David Black, associate professor of economics at UT, attributes the fiscal cliff crisis to Wall Street and the “major financial meltdown (2008 to 2010) of the flow of financial capital from lenders to borrowers that keeps the economy flowing, and it hasn’t been completely fixed yet.”
Michael Dowd, chairman of UT’s Department of Economics and an associate professor of economics, said Lucas County businesses will struggle because of the increased uncertainty the business community faces in dealing with the fiscal cliff.
“They won’t know what their tax bill is for next year other than these draconian levels that will be imposed by the fiscal cliff,” Dowd said. “With increased uncertainty, businesses are likely to reduce any sorts of investments in their own businesses — capital, machines, software — because they can’t project their own tax bills or profits in six months, a year, two years down the line.
“That also will likely discourage any additional hiring. Increased uncertainty is also likely to cause the consumers to pull back on spending.”
Andrew Solocha, associate professor of finance at UT, said consumers have already begun changing their shopping behavior.
“It’s already started. I really think people don’t have enough money in their minds budgeted for all these things, and there’s a conflict now between uncertainty and ‘Do I spend my money when I don’t know what’s going to happen at the end of the year?’
“It’s having an impact now on the Christmas shopping season before we potentially arrive at the fiscal cliff in January 2013.”
Loss of payroll tax cut
Ajilore said the two fiscal cliff issues Lucas County residents should be concerned about are the payroll tax cuts that are scheduled to expire and the loss of unemployment benefits.
“One of the big things about this recession is the increase in the long-term unemployment. Jobless benefits that helped tide the unemployed over may be lost, and that will hit people hard.”
Ajilore also said the payroll tax would have a more far-reaching effect on individual Americans than the Bush tax cuts because workers will see less money in their first paycheck of 2013, but the Bush tax cuts are getting all the press “because of how taxes are viewed politically.
“There’s an ideology that taxes are a drag on the economy. And to raise taxes, that just leads to big government. And there’s the general sense that we believe in small government, which means we need to cut taxes. The Bush tax cuts are a proxy for that ideology. The ideology says that if you let them expire, you’re raising taxes and that’s going to be a drag on the economy. That’s why the right ideology always focuses on that versus the payroll tax.”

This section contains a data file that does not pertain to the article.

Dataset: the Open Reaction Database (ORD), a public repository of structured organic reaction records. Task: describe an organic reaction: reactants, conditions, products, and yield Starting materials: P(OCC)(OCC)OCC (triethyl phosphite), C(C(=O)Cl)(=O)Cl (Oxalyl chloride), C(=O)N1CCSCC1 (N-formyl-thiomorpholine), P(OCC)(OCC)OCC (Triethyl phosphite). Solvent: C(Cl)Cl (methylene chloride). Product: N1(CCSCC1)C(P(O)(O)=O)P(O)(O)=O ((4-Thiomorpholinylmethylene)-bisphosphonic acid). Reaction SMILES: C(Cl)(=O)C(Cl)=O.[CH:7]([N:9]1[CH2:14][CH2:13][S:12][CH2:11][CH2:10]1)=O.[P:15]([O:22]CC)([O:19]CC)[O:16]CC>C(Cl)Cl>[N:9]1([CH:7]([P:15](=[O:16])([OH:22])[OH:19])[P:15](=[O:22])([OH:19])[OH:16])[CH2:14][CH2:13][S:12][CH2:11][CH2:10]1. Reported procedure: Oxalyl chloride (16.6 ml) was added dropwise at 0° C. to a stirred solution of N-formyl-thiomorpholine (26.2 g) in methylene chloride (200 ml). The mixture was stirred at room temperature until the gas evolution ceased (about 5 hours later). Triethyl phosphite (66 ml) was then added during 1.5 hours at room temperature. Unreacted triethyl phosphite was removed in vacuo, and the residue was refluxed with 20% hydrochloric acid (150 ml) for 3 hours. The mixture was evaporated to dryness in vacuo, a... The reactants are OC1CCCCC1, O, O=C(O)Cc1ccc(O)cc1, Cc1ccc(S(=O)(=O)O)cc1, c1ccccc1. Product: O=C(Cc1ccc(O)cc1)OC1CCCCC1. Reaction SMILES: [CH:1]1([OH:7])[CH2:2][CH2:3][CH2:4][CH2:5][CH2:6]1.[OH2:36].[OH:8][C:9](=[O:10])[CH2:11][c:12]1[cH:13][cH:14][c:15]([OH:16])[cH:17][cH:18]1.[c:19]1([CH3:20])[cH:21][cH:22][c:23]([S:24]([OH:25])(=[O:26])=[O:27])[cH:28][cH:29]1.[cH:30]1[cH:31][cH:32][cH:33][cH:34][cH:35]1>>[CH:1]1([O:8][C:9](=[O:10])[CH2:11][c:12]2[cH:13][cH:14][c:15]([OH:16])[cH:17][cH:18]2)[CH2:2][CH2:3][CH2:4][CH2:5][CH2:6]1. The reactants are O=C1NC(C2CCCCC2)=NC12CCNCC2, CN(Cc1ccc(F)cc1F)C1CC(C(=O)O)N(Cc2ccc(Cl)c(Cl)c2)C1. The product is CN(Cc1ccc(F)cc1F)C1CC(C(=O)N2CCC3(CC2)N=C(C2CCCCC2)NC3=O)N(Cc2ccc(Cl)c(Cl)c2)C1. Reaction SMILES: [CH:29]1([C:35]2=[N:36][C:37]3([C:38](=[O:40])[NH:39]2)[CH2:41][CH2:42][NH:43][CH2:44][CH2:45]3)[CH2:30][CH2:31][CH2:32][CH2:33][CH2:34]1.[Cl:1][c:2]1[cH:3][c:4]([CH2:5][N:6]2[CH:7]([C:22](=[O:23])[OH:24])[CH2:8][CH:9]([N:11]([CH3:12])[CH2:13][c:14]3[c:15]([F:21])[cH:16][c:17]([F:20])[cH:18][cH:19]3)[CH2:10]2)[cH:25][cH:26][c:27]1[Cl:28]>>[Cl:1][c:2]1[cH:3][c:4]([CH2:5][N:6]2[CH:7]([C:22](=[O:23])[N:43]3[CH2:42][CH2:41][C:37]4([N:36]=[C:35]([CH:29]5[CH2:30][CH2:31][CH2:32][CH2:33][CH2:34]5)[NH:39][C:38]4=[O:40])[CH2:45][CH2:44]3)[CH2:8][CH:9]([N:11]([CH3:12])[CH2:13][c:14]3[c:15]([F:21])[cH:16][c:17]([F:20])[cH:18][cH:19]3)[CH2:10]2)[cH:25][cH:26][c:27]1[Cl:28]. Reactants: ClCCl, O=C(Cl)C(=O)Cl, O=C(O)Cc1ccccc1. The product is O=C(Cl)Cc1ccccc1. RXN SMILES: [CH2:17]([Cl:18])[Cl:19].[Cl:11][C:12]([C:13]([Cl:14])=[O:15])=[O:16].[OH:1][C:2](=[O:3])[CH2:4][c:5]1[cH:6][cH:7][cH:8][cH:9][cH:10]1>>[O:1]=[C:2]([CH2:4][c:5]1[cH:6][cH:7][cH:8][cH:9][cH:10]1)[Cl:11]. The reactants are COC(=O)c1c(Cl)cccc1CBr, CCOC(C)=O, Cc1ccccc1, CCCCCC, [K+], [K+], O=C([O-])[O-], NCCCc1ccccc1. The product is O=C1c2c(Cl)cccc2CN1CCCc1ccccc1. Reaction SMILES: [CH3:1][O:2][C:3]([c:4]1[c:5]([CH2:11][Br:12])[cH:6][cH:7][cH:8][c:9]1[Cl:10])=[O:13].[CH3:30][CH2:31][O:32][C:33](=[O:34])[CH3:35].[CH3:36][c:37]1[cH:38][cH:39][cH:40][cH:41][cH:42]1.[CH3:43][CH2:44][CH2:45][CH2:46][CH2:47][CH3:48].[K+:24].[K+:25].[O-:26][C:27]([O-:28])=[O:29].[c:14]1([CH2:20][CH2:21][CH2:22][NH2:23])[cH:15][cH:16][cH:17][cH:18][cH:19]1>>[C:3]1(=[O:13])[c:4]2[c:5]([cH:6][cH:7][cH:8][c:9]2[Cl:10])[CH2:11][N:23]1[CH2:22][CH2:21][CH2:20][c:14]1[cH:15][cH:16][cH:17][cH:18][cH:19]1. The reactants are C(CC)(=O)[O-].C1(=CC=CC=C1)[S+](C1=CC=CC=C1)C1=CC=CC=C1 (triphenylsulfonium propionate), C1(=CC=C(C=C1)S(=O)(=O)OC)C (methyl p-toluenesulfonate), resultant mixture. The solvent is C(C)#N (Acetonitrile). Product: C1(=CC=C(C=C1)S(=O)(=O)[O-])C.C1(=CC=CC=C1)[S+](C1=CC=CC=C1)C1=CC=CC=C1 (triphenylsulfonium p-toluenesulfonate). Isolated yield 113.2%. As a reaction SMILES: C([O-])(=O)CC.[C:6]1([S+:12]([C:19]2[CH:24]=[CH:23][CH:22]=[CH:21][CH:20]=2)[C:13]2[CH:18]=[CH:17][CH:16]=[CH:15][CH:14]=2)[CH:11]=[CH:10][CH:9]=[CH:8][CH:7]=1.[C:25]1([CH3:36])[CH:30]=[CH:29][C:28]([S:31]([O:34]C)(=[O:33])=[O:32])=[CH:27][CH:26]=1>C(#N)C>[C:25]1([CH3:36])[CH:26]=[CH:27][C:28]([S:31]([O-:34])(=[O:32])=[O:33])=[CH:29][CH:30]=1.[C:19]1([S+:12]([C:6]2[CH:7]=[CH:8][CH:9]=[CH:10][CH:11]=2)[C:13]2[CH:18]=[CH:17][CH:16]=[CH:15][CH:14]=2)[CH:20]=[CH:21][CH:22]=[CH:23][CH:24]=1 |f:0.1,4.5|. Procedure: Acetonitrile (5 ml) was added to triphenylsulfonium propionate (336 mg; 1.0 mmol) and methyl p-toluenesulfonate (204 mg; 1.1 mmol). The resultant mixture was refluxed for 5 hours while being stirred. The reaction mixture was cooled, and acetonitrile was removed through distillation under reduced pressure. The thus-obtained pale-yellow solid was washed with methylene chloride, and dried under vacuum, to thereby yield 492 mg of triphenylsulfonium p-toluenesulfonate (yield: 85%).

‘Everybody will be hurt’
Mark V’Soske, president of Toledo Regional Chamber of Commerce president, said “if all the proposed [changes] go into effect, everybody — not just businesses, but everybody — will be hurt.”
“The marriage penalty will be re-established,” V’Soske said. “Dividends will be taxed at a higher rate. So will capital gains, and not just for the wealthy, but for every working person with a 401(k) or any kind of retirement investment. And retirees are going to be hurt badly.
“But look at the business side; 75 percent of the U.S. economy is built on small businesses, not corporations. Many small businesses’ taxes are treated as regular income, personal income, to those individuals. And that will rise for many of [those] small businesses.
“That means fewer people will be working. Less people will get benefits. Businesses are not going to hire. They’re actually going to lay off people. If you increase the cost of doing business, you’ve got to cut somewhere. So regardless of what happens, I think we’re going to see a recession. It sounds like I’m preaching gloom and doom, but the reality is everybody is going to pay more. It’s going to cost more to do what we’re doing, and I think there’s going to be higher unemployment.
“We’re going to hurt a little more before we see the light of day if the right decisions are made at the federal level as to what’s happening. And that’s a big ‘if.’”
Potential loss of jobs
Deb Ortiz-Flores, executive director for the Lucas County Department of Job and Family Services (LCDJFS), said that the biggest problem her agencies face is the loss of funds to administer their programs, which may result in the loss of jobs.
Ortiz-Flores said LCDJFS faces a loss in the 50 percent matching funds the federal government pays for administration of at least five programs:
- Medicaid and health care services program;
- Supplemental Nutrition Assistance Program (SNAP), commonly called food stamps;
- Temporary Assistance for Needy Families (TANF), child care subsidies that cover child care expenses so TANF recipients can complete required work hours;
- The Supplemental Security Income through Social Security;
- The Lucas County Division of Child Support Services.
“In Lucas County in 2007, we had 60,000-some people on food assistance,” Ortiz-Flores said. “We’ve lost almost half of that in our administrative dollars, but yet we have 96,000 to 98,000 people on food assistance now. The benefits for folks did not change, but the administrative dollars for us to administer the benefits changed drastically. We had 400-some employees in 2007, and we’re down to less than 320.
“When I started in 1999, we had over 650 employees, and we’re down to less than half the staff size.”
At Lucas County Children Services, Julie Malkin, public information officer, said the agency has no idea what to expect.
“When the economy went down in 2008, we thought we’d see an increase in caseload. Nationwide, that did not happen. If Congress doesn’t come to terms with the current budget issue and starts to cut programs, we may be affected, but we simply do not know.”